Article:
Singapore hosted the first ever night-race in the Formula One in 2008, and AixSponza has an excellent animated reel showing the road-track that will bring F1 drivers around iconic architectures in downtown Singapore. I’ve always thought that street tracks are a lot more romantic than purpose-built racing tracks – typical track racing gives me a much more sterile impression, while street races feel a lot more immersive (and I comment from my very qualified experience founded upon years of video arcade & racing simulation games).
The pictures above are just some stills from the reel, showing its quality quite impressively. No further ado:
Well the Mythbusters point was to illustrate the difference between CPU and GPU processing (graphics hardware terminology) and how GPU being parallel-processing would be much faster. But that doesn’t really matter, because all you need to see in this video is how they INSTANTLY painted with a massive array of paintball barrels all lined up and programmed to shoot a colored ball at specific locations.
I think we are on the verge of surpassing the what animators term as the ‘uncanny valley’:
For many years now, animators have come up against a barrier known as “uncanny valley”, which refers to how, as a computer-generated face approaches human likeness, it begins take on a corpse-like appearance similar to that in some horror films.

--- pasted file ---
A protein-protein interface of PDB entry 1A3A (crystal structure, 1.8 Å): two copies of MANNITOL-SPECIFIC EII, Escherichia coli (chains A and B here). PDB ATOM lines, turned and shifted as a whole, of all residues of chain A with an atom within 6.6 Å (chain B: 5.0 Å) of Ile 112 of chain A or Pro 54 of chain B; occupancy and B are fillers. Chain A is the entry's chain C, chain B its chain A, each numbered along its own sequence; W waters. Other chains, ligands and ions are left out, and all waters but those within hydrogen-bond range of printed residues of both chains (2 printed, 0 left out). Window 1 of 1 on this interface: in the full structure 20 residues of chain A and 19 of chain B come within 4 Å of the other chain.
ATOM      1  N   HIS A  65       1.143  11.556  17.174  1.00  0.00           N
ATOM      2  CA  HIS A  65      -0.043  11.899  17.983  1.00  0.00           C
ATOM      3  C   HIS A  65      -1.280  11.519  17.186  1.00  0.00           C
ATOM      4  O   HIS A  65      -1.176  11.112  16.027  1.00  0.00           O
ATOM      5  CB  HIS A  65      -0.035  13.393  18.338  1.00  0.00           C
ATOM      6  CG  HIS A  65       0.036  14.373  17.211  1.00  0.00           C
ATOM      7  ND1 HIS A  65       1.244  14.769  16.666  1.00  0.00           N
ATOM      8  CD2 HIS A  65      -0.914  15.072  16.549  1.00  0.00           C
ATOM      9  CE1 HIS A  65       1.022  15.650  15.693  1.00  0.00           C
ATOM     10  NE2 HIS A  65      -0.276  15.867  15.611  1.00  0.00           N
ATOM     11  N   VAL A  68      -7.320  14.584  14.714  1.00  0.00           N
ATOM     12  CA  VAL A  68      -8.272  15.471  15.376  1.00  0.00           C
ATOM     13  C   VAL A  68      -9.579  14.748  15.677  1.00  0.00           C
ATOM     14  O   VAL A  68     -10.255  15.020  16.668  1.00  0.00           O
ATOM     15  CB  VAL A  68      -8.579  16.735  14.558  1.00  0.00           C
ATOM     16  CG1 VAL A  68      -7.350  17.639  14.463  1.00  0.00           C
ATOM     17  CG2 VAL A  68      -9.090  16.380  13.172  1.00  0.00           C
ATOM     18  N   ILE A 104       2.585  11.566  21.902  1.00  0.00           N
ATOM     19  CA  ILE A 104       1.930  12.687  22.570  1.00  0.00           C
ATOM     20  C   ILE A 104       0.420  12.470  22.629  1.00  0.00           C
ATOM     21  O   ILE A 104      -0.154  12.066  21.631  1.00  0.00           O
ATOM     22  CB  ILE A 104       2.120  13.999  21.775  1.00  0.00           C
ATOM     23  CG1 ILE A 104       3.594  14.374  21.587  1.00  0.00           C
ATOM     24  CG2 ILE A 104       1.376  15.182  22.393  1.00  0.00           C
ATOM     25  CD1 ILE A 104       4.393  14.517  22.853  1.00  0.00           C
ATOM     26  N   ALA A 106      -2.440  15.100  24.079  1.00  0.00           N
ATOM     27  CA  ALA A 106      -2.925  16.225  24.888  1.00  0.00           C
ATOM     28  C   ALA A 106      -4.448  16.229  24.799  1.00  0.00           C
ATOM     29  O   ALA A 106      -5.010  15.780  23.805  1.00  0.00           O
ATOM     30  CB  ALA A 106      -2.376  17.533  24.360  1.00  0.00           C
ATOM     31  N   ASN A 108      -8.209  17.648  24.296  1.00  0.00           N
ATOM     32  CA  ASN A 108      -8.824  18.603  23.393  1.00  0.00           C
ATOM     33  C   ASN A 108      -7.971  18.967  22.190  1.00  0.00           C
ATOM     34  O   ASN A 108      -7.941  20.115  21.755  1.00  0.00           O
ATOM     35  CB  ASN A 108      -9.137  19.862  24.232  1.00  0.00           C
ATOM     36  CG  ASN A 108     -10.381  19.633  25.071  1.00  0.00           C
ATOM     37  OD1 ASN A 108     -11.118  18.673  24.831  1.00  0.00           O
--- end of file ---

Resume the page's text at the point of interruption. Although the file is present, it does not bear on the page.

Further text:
As a result, computer game animators have purposely simplified their creations so that the players realize immediately that the figures are not real.
The animation above is being done by Image Metrics (who are behind popular computer/video game Grand Theft Auto). We’re still not able to do this on-the-fly. Massive amounts of computations are required to calculate and control every little movement – every little twitch of the eye, the sneer, the muscles that contracts under the skin, etc.
But with chip technologies and architecture developing, it’s certainly not a pipe-dream to envision some day in the very near future where this becomes common place. What does it mean for us in the real world when we cannot distinguish the real from the fake? At a massive, ubiquitous level?
The sign is discreet – not too common for a marque bearing the name of a tourist-attracting business like a hotel. But that’s how this hotel in Florence, Italy roll. A faint spotlight at the top of the wall casts light upon what we usually see as an awkward ensemble of wires and voila – the name of the hotel is spelled out in the shadows on the stucco facade.
Wow, that’s way cool – demolishing a building from the lowest level first:
How do they do it? First they replace the support pillars at ground level with computer-controlled metal columns. Then, a crew carefully demolishes the entire floor by hand, leaving the structure resting on the mechanical pillars, which then go down slowly until the next floor is at ground level. They replace the support pillars again with the mechanical ones, destroy that floor, and repeat the operation until they get rid of all the floors. This makes it look as if the building is shrinking in front of you, or being swallowed by the street.